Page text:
Johnson & Johnson’s 1st Post-LTL Bankruptcy Talc Trial Begins, Watch Gavel-to-Gavel via CVN

Posted by David Siegel on Jun 1, 2023 2:31:53 PM

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CVN screenshot of plaintiff attorney Joseph Satterley delivering his opening statement

Oakland, CA - A California state court jury heard opening statements Wednesday in a closely watched trial over claims that Johnson & Johnson’s cosmetic talc products contain asbestos - the first such trial since a controversial bankruptcy filing halted J&J talc cases nationwide - and the proceedings are being webcast and recorded gavel-to-gavel by Courtroom View Network.

Plaintiff Emory Valadez, 24, sued J&J after developing pericardial mesothelioma, a rare and fatal form of cancer that is frequently associated with asbestos exposure. His lawyers argue years of exposure to talc supposedly present in products like Johnson’s Baby Powder going back to his infancy caused Valadez’s disease - an allegation J&J strenuously denies.

The federal court in New Jersey overseeing the Chapter 11 filing of LTL Management - an entity created by J&J to contain all of its talc-related liability - specifically allowed Valadez’s case to proceed to trial despite an automatic bankruptcy stay after Valadez’s attorney, Joe Satterley of Kazan McClain Satterley & Greenwood, repeatedly moved the court for an exception due to Valadez’s rapidly failing health.

During his opening statement on Wednesday, Satterley told the Alameda County jury that doctors initially did not believe Valadez would live past December of 2022, and that he is now not expected to survive the summer.

“This will take his life,” Satterley said, according to CVN’s webcast of the proceedings.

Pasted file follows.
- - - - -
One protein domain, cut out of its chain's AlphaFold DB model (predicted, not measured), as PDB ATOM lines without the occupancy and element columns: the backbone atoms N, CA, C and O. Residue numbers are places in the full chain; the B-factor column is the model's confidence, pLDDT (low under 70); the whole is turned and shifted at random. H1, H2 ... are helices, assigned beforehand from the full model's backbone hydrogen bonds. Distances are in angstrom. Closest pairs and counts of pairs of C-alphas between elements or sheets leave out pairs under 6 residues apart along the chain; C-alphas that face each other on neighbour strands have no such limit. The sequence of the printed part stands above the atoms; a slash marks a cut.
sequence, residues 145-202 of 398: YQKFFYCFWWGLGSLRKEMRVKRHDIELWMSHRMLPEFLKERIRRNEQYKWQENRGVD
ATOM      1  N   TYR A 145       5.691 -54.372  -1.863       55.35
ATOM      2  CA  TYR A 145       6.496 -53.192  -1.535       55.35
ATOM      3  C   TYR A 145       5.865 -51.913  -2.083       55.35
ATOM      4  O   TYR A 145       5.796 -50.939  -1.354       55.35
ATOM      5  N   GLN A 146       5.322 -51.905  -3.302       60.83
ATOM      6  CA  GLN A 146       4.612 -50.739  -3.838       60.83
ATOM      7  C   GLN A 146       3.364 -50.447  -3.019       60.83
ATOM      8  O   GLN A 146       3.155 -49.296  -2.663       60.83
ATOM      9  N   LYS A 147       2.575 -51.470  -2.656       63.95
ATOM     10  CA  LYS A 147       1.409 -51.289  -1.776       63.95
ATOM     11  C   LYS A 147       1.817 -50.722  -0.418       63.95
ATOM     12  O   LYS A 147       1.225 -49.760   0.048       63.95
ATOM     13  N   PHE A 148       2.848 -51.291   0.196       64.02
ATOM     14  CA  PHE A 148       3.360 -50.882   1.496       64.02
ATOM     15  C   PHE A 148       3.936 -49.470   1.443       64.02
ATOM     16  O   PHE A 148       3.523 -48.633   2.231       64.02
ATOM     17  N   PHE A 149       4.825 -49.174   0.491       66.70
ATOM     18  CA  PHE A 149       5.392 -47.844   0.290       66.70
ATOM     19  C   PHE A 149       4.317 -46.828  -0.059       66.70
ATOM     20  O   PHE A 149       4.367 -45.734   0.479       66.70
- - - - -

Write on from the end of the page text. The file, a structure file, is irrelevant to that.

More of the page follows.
Satterley showed jurors pictures of Valadez as a baby with bottles of Johnson’s Baby Powder visible. He said this refuted potential defense claims that a lack of receipts would prevent Valadez from proving he was specifically exposed to J&J’s products.

Satterley argued J&J knew for years that talc supposedly present in its cosmetic talc products posed a serious public health risk, but that it withheld that information from the public to protect the sales of popular brands.

He noted that while J&J sold both cornstarch and talc-based products (the company has since discontinued sales of talc-based powders), that J&J prominently displayed the cornstarch ingredient but kept any reference to talc concealed in small print in the list of ingredients.

The lawsuit also includes claims against six retailer defendants: Target, Albertsons, Walmart, Save Mart, Lucky and Safeway.

Satterley did not ask for a specific amount of damages during his opening statement, but during arguments in bankruptcy court defense attorneys for J&J represented that the case could be worth more than $40 million.

Representing J&J, attorney Allison Brown of Skadden Arps Slate Meagher & Flom told jurors during her opening statement that the plaintiffs rely on scientific studies linking talc exposure to cancer that are fundamentally flawed.

She noted that talc miners who have significantly higher levels of exposure to the mineral still don’t show greater numbers of mesothelioma cases than the general population.

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CVN screenshot of defense attorney Allison Brown delivering her opening statement

Brown told jurors Valadez suffers from an extremely rare form of cancer. She noted his father died of another form of rare cancer in his late 30’s, and that a number of other family members developed cancer at a young age.

She also expressed skepticism over where the talc powder Valadez was supposedly exposed to came from, telling jurors that some of the stores his mother claimed she bought the baby powder from were 100 miles away from their home.

“Your common sense will lead you to the truth about what’s going on here,” she said.

In a sign that Covid-19 still has the potential to disrupt in-person jury trials, the trial shifted into a hybrid online and in-person mode after a juror reporter a positive home test. Attorneys will remain present in the courtroom, but jurors and some witnesses will participate virtually at least until next Wednesday.

The full trial is being webcast gavel-to-gavel by CVN, which has similarly recorded numerous cosmetic talc trials throughout the United States, including previous trials involving both plaintiff and defense counsel in this current case.

The case is captioned Valadez v. Johnson & Johnson, et al., case number 22CV012759 in Alameda County Superior Court.

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Topics: Asbestos, California